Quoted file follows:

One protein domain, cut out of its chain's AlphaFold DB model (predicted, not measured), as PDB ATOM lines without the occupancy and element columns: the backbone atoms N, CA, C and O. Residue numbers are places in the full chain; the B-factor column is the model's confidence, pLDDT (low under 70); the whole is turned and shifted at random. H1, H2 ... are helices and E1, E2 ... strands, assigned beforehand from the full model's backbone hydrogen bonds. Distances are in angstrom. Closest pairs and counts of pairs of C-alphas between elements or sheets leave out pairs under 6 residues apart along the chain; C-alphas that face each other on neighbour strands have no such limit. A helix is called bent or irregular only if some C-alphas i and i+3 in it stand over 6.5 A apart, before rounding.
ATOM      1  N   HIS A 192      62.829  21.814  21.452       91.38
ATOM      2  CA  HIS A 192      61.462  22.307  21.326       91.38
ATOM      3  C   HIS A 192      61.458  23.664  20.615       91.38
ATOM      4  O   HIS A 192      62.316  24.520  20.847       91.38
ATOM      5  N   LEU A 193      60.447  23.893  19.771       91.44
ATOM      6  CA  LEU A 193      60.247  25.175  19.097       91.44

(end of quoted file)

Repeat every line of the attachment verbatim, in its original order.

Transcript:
One protein domain, cut out of its chain's AlphaFold DB model (predicted, not measured), as PDB ATOM lines without the occupancy and element columns: the backbone atoms N, CA, C and O. Residue numbers are places in the full chain; the B-factor column is the model's confidence, pLDDT (low under 70); the whole is turned and shifted at random. H1, H2 ... are helices and E1, E2 ... strands, assigned beforehand from the full model's backbone hydrogen bonds. Distances are in angstrom. Closest pairs and counts of pairs of C-alphas between elements or sheets leave out pairs under 6 residues apart along the chain; C-alphas that face each other on neighbour strands have no such limit. A helix is called bent or irregular only if some C-alphas i and i+3 in it stand over 6.5 A apart, before rounding.
ATOM      1  N   HIS A 192      62.829  21.814  21.452       91.38
ATOM      2  CA  HIS A 192      61.462  22.307  21.326       91.38
ATOM      3  C   HIS A 192      61.458  23.664  20.615       91.38
ATOM      4  O   HIS A 192      62.316  24.520  20.847       91.38
ATOM      5  N   LEU A 193      60.447  23.893  19.771       91.44
ATOM      6  CA  LEU A 193      60.247  25.175  19.097       91.44